Aurora visible from main island of Honshu for first time in over 20 years.

Stargazing in Japan usually requires some legwork, or at least some rail-riding. With the country’s big cities being so big and bright, there’s usually too much around them to get really nice views of the night sky.

Last weekend presented a perfect reason to not just head out of town, but to head north too, as clear weather coincided with a series of solar storms that produced breathtaking views of the resulting auroras visible even from Japan’s main island of Honshu, the first time that’s happened in decades.

Among those who jumped at this chance was Kagaya, one of Japan’s foremost photographers of starry skies. Kagaya took the above photo at the coast of Aomori Prefecture, and points out that the camera is facing north, so that’s not the sunset we’re looking behind the rustic torii gate in the shot. Off to the left we can see the moon shining brightly, and there’s even a streak of light left by a passing satellite visible to the right as it makes its celestial circuit of the earth. Though he’s been an active photographer for many years, Kagaya says this is the first time he was able to see the aurora from Honshu, which is usually too far south for the phenomenon.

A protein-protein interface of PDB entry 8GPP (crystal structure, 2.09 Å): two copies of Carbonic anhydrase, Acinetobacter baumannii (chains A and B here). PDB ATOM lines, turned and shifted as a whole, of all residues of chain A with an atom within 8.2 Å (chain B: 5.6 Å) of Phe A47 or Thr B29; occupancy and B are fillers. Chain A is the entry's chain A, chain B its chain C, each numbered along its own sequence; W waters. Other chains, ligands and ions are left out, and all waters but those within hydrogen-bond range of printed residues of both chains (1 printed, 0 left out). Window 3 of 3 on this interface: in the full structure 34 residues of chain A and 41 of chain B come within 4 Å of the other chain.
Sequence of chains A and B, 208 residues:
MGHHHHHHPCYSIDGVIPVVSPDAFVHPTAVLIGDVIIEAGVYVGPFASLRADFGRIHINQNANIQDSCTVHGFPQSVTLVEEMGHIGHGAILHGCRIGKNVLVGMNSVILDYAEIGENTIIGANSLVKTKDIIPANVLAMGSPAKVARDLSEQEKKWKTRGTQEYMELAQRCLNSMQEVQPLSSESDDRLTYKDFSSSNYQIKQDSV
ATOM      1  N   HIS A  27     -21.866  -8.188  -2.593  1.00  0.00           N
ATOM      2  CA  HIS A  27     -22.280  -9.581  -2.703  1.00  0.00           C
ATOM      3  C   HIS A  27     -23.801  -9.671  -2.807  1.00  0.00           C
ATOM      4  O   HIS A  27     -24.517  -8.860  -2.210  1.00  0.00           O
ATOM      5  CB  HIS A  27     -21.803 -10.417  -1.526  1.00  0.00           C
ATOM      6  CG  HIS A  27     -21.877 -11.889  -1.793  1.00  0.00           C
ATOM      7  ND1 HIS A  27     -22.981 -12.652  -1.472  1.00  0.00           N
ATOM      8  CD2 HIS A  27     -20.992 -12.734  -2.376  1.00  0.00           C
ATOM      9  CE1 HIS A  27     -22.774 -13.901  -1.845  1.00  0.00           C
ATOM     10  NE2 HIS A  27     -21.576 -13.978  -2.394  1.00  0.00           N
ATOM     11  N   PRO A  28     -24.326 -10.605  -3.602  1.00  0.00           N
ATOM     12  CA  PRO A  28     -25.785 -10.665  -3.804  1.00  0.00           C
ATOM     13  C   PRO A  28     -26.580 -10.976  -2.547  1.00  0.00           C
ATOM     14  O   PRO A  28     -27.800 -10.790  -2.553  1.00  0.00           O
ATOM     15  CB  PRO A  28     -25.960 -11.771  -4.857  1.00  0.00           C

Amazing views could be seen on Honshu even further south than Aomori, such as the one in the photo above shared through Mantenboshi, an observatory in the town of Suzu, on the Noto Peninsula in Ishikawa Prefecture.

▼ A time-lapse video of the view from Mantenboshi

The view from Mantenboshi is especially inspiring, as its located in a part of Ishikawa Prefecture that was damaged by the earthquake that shook the region on New Year’s Day. The facility is currently closed to the public as part of repair and restoration procedures, but the staff still wanted to help show people just how beautiful our universe can be. According to Mantenboshi’s records, last weekend was the first time for aurora to be visible on Honshu since October 31, 2003 (yes, the sky went crazy on Halloween night that year).

▼ Photo of the October 31, 2003 aurora seen from the Noto Peninsula

And of course, if the aurora could be seen as far south as Ishikawa, it could also be seen up in Hokkaido, Japan’s northernmost prefecture, where the town of Nayoro’s Kitasubaru observatory also photos and video of the atmospheric event.

Odds are it’s going to be a very long time until sights like this can be seen on Honshu again, but they’re beautiful enough that we think we’ll have no trouble remembering them until the next opportunity.

Sources: Twitter/@KAGAYA_11949, Twitter/@man_ten_bo_shi, Twitter/@kitasubaru via IT Media
Top image: Twitter/@KAGAYA_11949
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